The banks seem to determine our destiny. This did not appear to be the case when James Joyce began his literary career. In the margin of the last draft of Dubliners in 1906, he remarked that he needed a publisher who would be willing to take a risk. James was twenty-four and working in a bank in Italy. He was keeping a notebook on the world of commerce.
“The additions in the margin include several mentions of the word risk,” says Jaya Savige, a Cambridge scholar whose research focuses on the rise of the concept of risk in modernist literature. “You can see the convergence of the language of finance and his own youthful formulation of his artistic project and sensibility.”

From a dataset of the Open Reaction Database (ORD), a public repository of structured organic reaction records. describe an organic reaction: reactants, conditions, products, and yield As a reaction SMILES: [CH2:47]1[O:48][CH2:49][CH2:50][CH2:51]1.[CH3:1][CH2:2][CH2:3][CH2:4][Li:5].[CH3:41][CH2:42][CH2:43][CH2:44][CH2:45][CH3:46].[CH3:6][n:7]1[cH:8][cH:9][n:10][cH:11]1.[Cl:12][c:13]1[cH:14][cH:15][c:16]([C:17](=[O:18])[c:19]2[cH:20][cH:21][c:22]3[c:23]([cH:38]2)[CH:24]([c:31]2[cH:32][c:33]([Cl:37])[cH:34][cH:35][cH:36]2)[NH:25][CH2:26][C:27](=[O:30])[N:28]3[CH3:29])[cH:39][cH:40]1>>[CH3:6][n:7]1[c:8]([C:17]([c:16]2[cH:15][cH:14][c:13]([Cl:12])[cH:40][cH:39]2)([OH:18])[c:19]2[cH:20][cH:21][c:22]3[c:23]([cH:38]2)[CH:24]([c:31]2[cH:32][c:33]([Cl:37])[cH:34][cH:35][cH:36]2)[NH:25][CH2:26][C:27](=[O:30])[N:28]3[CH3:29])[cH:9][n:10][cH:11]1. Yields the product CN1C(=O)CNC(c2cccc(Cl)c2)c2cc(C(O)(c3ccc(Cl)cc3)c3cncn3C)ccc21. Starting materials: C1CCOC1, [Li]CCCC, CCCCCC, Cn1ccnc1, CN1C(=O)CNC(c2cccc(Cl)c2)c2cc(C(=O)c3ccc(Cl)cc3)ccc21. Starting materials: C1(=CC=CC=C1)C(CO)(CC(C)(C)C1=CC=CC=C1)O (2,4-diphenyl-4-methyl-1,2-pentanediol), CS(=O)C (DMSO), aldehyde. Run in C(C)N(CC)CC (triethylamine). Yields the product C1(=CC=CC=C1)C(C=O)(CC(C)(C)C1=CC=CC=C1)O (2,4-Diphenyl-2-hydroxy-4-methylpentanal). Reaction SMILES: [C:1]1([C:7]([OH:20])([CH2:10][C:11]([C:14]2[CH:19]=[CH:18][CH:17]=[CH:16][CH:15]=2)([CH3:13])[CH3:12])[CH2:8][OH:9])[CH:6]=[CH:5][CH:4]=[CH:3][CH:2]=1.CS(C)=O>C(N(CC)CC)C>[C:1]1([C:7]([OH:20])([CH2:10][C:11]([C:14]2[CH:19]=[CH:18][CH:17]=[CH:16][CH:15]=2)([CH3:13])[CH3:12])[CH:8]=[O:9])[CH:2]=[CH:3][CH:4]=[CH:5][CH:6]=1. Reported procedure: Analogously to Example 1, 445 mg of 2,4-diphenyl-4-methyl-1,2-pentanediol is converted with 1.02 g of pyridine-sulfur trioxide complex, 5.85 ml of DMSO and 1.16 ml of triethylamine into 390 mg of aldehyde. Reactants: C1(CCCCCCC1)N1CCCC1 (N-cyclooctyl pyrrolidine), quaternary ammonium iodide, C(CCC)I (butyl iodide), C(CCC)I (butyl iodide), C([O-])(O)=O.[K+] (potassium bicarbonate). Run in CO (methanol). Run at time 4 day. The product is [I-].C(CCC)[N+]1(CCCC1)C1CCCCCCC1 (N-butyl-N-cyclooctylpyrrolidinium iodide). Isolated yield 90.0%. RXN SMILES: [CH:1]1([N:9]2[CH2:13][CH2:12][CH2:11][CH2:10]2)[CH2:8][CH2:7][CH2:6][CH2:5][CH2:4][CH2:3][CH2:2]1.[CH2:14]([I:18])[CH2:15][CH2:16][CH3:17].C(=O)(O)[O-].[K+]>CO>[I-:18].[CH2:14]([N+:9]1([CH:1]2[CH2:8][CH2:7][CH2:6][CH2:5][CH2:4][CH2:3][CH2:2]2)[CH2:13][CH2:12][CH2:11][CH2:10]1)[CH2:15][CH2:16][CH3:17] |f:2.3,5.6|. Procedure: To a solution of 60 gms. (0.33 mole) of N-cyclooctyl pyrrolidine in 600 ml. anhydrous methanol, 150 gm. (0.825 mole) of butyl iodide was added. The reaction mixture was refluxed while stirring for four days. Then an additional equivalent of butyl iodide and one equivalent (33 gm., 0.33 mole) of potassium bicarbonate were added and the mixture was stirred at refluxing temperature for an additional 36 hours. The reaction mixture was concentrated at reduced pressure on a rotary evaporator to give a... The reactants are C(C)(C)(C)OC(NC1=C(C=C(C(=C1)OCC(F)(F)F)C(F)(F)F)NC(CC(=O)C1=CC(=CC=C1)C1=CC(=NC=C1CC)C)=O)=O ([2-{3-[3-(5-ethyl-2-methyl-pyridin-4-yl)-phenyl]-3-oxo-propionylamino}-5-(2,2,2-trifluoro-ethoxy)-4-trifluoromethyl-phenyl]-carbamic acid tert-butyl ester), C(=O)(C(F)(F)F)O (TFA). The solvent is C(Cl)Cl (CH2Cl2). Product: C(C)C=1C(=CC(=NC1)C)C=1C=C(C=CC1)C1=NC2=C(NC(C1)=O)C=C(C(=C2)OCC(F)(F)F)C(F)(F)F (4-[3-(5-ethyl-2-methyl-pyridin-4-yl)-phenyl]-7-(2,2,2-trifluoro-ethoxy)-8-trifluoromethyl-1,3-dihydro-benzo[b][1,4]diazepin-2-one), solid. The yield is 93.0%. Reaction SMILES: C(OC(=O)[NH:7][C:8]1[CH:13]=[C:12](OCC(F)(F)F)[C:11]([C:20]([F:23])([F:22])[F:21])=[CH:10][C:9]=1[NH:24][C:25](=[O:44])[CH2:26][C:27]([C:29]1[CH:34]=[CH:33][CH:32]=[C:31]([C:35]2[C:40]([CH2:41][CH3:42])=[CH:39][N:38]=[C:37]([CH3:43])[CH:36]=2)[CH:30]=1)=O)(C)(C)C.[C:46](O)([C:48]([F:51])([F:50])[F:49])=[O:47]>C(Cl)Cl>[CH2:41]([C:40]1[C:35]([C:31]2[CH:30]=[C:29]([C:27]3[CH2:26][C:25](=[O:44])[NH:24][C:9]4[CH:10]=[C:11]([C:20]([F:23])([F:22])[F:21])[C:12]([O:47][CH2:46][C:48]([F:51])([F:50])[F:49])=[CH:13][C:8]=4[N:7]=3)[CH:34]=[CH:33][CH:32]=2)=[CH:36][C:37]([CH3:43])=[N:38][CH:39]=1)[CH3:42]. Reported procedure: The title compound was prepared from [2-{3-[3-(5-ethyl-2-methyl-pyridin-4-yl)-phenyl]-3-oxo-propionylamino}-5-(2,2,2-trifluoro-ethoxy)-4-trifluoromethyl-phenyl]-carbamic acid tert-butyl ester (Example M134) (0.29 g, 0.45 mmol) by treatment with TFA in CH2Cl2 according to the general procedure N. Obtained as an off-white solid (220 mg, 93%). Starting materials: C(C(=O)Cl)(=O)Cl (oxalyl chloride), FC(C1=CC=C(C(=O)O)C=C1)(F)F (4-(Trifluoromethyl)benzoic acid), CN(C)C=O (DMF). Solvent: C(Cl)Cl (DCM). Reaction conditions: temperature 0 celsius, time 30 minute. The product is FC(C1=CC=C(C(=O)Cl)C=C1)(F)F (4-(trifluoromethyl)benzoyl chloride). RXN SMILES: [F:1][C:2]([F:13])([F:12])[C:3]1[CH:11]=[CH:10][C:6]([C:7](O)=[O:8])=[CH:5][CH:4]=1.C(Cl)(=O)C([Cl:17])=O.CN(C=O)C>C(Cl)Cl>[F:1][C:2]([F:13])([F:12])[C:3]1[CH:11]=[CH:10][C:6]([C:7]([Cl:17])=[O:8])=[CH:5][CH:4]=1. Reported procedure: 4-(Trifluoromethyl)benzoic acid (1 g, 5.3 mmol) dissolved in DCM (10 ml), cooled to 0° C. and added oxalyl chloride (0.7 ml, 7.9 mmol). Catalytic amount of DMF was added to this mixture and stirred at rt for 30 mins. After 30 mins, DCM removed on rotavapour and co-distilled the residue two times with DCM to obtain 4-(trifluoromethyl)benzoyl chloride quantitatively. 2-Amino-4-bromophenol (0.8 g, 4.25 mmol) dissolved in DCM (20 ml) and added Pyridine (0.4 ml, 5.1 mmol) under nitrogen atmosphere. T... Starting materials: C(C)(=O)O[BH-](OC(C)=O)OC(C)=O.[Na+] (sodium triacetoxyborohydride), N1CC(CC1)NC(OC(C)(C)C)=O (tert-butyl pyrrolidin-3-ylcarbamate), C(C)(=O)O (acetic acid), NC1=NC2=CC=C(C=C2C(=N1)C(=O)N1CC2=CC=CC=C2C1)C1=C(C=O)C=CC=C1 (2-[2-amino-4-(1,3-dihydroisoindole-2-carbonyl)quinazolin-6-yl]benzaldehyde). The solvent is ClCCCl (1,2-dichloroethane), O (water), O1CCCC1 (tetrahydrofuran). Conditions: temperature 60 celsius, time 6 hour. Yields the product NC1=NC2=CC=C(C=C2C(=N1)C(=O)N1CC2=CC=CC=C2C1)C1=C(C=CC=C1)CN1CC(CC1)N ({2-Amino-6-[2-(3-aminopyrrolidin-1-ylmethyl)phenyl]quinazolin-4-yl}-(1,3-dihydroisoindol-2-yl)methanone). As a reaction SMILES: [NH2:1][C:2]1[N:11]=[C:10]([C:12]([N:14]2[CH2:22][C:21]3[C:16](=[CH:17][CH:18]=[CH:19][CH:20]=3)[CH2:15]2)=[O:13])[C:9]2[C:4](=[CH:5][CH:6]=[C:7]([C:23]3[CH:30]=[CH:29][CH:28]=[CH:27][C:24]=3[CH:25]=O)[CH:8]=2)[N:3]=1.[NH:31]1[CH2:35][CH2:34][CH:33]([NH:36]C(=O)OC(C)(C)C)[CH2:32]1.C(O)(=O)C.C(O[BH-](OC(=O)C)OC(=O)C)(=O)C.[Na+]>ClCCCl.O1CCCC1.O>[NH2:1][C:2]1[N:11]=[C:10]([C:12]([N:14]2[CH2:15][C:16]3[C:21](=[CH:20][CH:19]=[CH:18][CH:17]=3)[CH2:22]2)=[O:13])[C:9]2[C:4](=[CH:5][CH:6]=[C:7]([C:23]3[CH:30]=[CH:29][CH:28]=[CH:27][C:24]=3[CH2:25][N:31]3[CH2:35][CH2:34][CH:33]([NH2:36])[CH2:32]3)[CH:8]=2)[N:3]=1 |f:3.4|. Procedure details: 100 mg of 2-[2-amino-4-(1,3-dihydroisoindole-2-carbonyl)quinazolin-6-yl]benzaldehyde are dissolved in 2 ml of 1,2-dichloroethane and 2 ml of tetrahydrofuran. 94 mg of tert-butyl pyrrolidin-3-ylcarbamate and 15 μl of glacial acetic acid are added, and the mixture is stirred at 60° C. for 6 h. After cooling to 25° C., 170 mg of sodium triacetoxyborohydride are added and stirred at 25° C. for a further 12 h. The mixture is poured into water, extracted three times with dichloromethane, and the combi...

In Ulysses, the former insurance broker Leopold Bloom is constantly thinking of the insurability of the individuals he encounters…. The mythical maritime risks that Odysseus faces in his voyages are transplanted into early 20th-century industrial Dublin.
Source: Cambridge Alumni Magazine, Easter 2012, “James Joyce: Artist, Banker” by Mandy Garner